Panel C – Vole Habitat

Vole Habitat

Prior to starting major lining works on the Entrance and Lower Basins it was discovered that a small colony of water voles were living in the Lower Basin Arm. Before the works could start a new habitat for the voles had to be constructed. This entailed extensive reshaping of the bank on the opposite side of the canal, here known as The Wide or Wide Hole according to elderly Bugsworth residents.

This is the well-known ‘Ratty’ of Wind in the Willows. The Water Vole needs natural water edge habitat but sadly this character of the river and canal bank seems to be disappearing. Anglers and boaters are the most likely people to see the water vole swimming in quiet waters.

The Bugsworth Basin Vole Habitat

Construction of the Vole Habitat started in 1999.

The native water vole (Arvicola Terrestris) is an endangered species in England and is protected by law. British Waterways, now the Canal and River Trust, supported by the Inland Waterways Protection Society Ltd, now BBHT, commissioned Dew Pitchmastic Specialist Contractors Ltd to construct a new habitat for the colony at a cost of £35,000. The Project was supported by the then Waterways Trust.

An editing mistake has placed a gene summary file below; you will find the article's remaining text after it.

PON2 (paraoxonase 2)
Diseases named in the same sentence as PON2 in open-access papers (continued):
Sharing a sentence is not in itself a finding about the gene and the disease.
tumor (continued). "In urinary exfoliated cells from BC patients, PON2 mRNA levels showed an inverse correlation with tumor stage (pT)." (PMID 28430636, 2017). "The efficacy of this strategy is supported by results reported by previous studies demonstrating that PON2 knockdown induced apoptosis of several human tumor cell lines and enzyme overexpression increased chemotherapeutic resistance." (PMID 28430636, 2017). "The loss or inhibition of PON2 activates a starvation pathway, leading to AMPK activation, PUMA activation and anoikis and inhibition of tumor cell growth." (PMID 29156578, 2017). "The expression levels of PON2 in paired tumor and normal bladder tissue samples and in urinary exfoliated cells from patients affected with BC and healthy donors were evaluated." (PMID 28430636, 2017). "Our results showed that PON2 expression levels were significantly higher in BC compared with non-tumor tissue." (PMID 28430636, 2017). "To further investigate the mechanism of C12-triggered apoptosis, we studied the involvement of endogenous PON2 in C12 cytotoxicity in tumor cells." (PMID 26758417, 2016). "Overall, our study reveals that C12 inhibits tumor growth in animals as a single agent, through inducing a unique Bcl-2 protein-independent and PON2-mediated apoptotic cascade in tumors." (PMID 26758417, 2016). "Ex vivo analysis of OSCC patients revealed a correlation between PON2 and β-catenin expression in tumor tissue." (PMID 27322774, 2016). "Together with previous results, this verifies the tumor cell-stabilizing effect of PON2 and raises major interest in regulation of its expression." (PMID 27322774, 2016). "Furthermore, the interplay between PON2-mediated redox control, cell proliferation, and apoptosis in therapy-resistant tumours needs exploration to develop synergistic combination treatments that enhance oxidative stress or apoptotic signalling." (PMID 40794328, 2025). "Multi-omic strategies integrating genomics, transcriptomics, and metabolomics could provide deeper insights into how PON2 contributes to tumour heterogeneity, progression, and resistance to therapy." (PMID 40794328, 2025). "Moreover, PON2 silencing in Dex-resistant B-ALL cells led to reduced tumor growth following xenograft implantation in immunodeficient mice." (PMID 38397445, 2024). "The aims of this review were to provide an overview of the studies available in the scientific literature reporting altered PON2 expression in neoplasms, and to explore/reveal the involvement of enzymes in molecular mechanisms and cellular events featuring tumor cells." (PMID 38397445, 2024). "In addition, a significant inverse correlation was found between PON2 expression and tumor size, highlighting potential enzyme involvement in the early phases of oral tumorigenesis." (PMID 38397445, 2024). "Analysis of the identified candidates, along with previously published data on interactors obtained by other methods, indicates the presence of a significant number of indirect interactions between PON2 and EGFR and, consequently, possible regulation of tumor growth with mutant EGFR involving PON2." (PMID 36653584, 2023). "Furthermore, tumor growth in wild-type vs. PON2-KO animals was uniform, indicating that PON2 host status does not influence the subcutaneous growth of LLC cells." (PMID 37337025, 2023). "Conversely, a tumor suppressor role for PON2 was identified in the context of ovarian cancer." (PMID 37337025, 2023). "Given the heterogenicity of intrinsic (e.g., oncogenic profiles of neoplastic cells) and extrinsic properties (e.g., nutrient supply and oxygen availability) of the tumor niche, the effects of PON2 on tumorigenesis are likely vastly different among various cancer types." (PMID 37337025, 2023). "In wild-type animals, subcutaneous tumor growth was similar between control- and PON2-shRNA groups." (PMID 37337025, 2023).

The vole habitat is arranged as a two step tier with a shallow pond between where the voles can burrow from into the soft upper bank.

August 2004 saw the Inland Waterways Protection Society receive Second Prize in the Derbyshire Greenwatch Awards for the Bugsworth Basin Water Vole Conservation Scheme presented by the Leader, Derbyshire County Council, Cllr John Williams.